Scully’s painting ‘Overlay n# 4, consists of a square divided into 21 rectangles by vertical and horizontal lines. The geometry is precise in that the rectangles are all of an identical size and therefore the vertical and horizontal lines that divide them occur at equal intervals respectively. Though this arrangement of lines fit into the square with a seemingly passive regularity, the perceptual consequences conflate this passivity. This is because the 6 horizontal lines dominate the lesser number of the two verticals, leading to tensions with the edges of the square they are on. The rectangles are painted in a very narrow tonal range of blue, and although their tonality is restricted, the lines that divide one rectangle from another accentuate these subtle tonal differences. What is particularly interesting about this painting is that it was painted at a time when the influence of minimalism was still strong and though the influence of this does not in any way compromise its originality, it is nevertheless evident in its geometry. Where it does diverge from minimalism is in its painterly surface, which seems suspended between anonymity on the one hand and the explicit intervention of the artist on the other; a circumstance that is surely indicative of an improbable, yet successful proximity between minimalism and abstract expressionism?. Each rectangle, though seeming to be similar to its neighbour, has its own tonal arrangement of blue and therefore its own illusion and potential recession into the picture plane.
Agnes Martin’s ‘Untitled No2 is remarkable for the restraint of its intensity. Consistent with minimalist theory and in common with Scully’s painting, it is pared down to a minimum where the composition of horizontal lines reinforces the square that is the periphery of the painting. This is a painting that needs to be looked at ‘slowly’ so that one can see how the thin graphite lines that appear at first sight to be even, are the result of an almost infinite variety of uneven gradations of graphite that, through the pressure of the hand; at one time become dense, at another almost transparent and sometimes even broken. Living in New Mexico for most of her life the pale ochres and tans in Martin’s work may well reflect this environment. She nevertheless grew up in Saskatchewan, a very different landscape to New Mexico. In the wide open spaces of Saskatchewan one is always aware of the ever pervasive line of the horizon, which is frequently accentuated by contrasts between the opacity and density of the land and the ever expansive sky. There are on occasions exceptions to this horizontal linearity; this is when the horizon line becomes an atmospheric band that reflects a multitude of the palest tints in which yellow, pink and white are predominant. Such tints bear a remarkable resemblance to those in her paintings.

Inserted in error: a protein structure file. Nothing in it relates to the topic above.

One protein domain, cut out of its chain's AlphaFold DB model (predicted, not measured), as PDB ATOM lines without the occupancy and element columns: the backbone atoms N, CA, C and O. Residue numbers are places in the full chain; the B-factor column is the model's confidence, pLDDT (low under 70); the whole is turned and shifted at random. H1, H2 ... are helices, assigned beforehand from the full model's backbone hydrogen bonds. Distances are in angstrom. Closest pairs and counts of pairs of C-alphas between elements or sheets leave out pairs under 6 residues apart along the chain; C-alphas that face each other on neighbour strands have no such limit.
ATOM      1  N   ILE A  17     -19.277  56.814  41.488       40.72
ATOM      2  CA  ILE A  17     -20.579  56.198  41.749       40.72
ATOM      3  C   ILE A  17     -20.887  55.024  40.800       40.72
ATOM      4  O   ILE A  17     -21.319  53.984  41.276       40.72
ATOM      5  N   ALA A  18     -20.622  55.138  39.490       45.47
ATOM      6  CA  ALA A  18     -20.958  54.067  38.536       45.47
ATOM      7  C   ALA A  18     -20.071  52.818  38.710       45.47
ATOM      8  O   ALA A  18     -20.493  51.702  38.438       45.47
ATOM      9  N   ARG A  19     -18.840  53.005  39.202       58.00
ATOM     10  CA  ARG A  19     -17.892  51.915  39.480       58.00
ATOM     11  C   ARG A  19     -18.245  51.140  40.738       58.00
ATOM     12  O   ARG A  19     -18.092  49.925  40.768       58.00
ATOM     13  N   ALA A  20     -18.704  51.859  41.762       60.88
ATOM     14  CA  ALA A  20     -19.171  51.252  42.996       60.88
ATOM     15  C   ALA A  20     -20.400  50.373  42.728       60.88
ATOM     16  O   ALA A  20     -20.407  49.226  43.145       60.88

At this point in the London exhibition calendar this is a timely exhibition; with Max Bill at Annely Juda’s, paintings by Malcolm Hughes in Osborne Samuel’s as well as retrospective of Enrique Brinkman’s work at Rosenfeld Porcini, this is a good time to look again at the legacy of abstraction and its two main post world war two movements; abstract expressionism and minimalism. In doing this it might be more fruitful to place emphasis on the inevitability of the improbable and recognise that it is this very concept that is at the centre of artistic development and invention. As the late Kirk Varnedoe has written in his ‘Pictures of Nothing’ – Abstraction is to be seen more as a history of denials, of self imposed rigours and purposely narrowed concentration. Thus its history is not as often represented, a line of cumulative gains or cumulative reductions (….) A better model for abstraction is perhaps the hypertext, where the line between A and B goes out in a million possible and ever more complex directions, where artists along the line from A to B find that A’ or A’’ is a window opening an entire universe. (4)
1.Rosenberg, Harold in Tuchman, Maurice The New York School p.18.
2 Wollheim, Richard. Minimal Art Arts Magazine 39.4, Jan 1965, pp.26-32.
3. Meyer, James, Minimalism, art and polemics of the sixties, Yale U P, 2001, p142.
4. Varnedoe, Kirk. Pictures of Nothing, abstract art since Pollock Princeton U P, 2006, p.240.
Images courtesy of Timothy Taylor Gallery